Joe Bussard's Treasure Trove of Vintage 78s, 1926-1937
Old Hat CD-1004
Let's kick off with a statement of fact: Joe Bussard possesses the finest collection of American vernacular music on 78 r.p.m. shellac disc in the world. Among collectors of such things (and I count myself as one of the little fishes in the pond) he is the head honcho. His generosity in sharing this treasure trove has enhanced many a reissue on vinyl, cassette and CD, from the classic album Fields Ward and His Buck Mountain Band - Early Country Music (Historical HLP 8001 - Bussard owns the only known test pressings, with the story of how he came by them recounted in this CD booklet), through the complete-in-chronological-order Document issues of pre-1950 blues and their ongoing old timey series (the complete Georgia Yellow Hammers is on the way), and on to the short-lived series of cassettes (soon to be available from this site in CD format) issued by Musical Traditions during its salad days in hardcopy format. Articles about Bussard and his awesome collection have appeared before, but the current release offers perhaps the definitive statement, with memories of their initial encounter recounted by Marshall Wyatt, a man clearly swept up in Bussard's unstoppably-enthusiastic wake. In common with all truly great collectors (of whatever persuasion), Bussard's passion intersects with obsession, opinionated frankness and fanaticism. He uncompromisingly refers to himself in what, in other mouths, might be considered pejorative terms, and indeed both fosters and relishes that reputation.
His tales of acquiring the discs, as recounted here, are amusing, joyous and salutary in turn, exhibiting doggedness and resilience in equal measure. Inevitably, luck has played a major part in the process, but the basic ground work of travelling around knocking on doors began at an early age (just before this reviewer was born, in fact). Most record collectors have similar tales, though not necessarily those yielding such prolific and in many cases unique harvests. Such stories have been a staple of the excellent 78 Quarterly magazine, and I have even recounted a few of my own in What record collectors do on their holidays. Bussard's discovery of a balcony stacked with grime-covered 78s echoes my own experience in Portstewart, Co. Down, in 1987, when I found my first extensive cache of pre-1920 Scottish melodeon player discs, and could no more restrain my excitement than could Bussard in rural Virginia.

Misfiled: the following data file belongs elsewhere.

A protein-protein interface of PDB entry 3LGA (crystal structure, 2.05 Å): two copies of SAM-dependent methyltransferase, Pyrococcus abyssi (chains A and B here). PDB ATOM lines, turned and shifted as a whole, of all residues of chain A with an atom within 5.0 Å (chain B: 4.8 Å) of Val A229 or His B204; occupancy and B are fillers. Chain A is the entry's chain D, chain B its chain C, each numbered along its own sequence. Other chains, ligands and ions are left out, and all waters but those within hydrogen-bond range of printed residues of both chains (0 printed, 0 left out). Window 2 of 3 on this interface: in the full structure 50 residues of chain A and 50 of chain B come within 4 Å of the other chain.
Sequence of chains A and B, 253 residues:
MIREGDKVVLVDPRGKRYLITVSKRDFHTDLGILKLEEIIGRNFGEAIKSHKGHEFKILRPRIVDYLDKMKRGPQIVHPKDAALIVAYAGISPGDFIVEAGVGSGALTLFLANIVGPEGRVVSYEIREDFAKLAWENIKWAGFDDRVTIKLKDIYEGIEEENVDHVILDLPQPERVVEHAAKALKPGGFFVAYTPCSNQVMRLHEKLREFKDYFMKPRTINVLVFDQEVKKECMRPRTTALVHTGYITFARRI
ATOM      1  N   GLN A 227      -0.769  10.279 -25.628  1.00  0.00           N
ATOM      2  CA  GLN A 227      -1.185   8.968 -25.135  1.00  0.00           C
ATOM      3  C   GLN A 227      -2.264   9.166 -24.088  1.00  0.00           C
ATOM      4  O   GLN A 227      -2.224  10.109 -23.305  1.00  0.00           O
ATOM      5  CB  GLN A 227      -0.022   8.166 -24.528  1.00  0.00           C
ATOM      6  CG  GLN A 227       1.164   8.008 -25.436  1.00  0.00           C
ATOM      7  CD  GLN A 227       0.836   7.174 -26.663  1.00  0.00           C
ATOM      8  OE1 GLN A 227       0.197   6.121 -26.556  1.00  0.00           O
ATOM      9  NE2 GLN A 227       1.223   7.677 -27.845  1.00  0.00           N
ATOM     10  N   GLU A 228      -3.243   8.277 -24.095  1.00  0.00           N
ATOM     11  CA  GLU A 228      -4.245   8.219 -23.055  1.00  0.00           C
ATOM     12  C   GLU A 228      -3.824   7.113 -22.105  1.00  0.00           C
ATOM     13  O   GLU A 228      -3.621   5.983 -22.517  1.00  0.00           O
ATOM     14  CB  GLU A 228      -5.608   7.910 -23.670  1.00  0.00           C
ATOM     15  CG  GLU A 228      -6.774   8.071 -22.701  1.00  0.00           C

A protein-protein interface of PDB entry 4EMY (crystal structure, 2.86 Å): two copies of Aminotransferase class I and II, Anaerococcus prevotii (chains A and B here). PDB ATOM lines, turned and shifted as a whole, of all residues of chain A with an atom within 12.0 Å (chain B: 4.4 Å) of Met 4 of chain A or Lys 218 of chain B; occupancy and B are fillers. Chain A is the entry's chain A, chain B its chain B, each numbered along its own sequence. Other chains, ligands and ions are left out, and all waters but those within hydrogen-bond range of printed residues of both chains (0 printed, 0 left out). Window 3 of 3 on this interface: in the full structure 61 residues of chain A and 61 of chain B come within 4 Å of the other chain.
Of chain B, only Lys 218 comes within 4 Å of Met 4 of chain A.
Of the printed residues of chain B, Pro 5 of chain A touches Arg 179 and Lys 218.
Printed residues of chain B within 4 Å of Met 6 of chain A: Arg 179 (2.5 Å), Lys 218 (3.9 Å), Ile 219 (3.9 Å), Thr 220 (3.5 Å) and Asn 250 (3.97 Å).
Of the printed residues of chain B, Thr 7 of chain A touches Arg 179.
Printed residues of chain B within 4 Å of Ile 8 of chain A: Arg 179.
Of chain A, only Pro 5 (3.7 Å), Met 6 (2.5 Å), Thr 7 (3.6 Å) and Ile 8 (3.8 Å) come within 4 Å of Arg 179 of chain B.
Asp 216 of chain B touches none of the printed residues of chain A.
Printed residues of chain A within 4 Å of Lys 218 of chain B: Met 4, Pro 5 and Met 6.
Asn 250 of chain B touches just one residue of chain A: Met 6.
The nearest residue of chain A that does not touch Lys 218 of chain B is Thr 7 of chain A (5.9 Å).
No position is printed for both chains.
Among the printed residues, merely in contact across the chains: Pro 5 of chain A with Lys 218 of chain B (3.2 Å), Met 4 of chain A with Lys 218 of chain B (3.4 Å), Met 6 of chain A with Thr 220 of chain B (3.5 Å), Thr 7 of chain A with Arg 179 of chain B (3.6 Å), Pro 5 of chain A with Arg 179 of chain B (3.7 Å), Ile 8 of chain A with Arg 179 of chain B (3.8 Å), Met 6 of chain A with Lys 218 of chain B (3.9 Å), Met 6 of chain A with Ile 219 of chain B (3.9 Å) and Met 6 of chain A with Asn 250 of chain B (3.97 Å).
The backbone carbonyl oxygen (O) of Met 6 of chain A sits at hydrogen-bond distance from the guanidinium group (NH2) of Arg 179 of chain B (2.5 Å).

The twenty-four tracks featured here are about as good as these various genres get. Within the Anglo-American instrumental tradition we hear Charles and Ira Stripling's double-stopped pizzicato Alabama fiddle and busy guitar duetting on the spectacular The Lost Child, the Ragtime-tinged Plow Boy Hop from the Grinnell Giggers out of Missouri, the densely-complex yet almost throwback sound of Tennessee's Weems String Band on Greenback Dollar, and that remarkable banjo solo of religious melodies by Uncle Dave Macon, effortlessly showcasing intricate and varied playing techniques from both the folk and parlour traditions.
Georgia's John Dilleshaw - Seven Foot Dilly himself - renders a snappy number filled with apocryphal Biblical imagery until the Noah's ark story dries up and he segués into more mundane couplets. The conceit of 'No-ey and the Devil playing seven-up, the Devil win the ark, and No-ey wouldn't give it up' is a choice one. The recording company issued this as The Old Ark's a' Moving, even though Dilly and his harmonist consistently sing 'No(ah)'s ark's a' moving.' The Dixon Brothers tell of a then-recent tragedy in The School House Fire, set rather incongruously to the jaunty tune of Weaver's Life, which they recorded on that same 1937 day in Charlotte, North Carolina. The gut-wrenching chorus 'You could hear those children screaming, while the flames were rolling high; daddy come and get your baby, will you stand and let it die?' has haunted me for decades. One ought, perhaps, to applaud the inclusion of a Gene Autry item, a performer not particularly in favour among old time enthusiasts, and a nod towards Bussard's earliest musical fancy. This 1931 track features Autry still firmly in his Jimmie Rodgers homage phase, proving once again that he could yodel with the best of them (except Roy Rogers and Montana Slim, of course). His accompanist is Roy Smeck, a virtuoso on practically any fretted stringed instrument (tenor banjo in this instance), well-known on the vaudeville stage and, like Autry himself, destined for the silver screen within a few short years.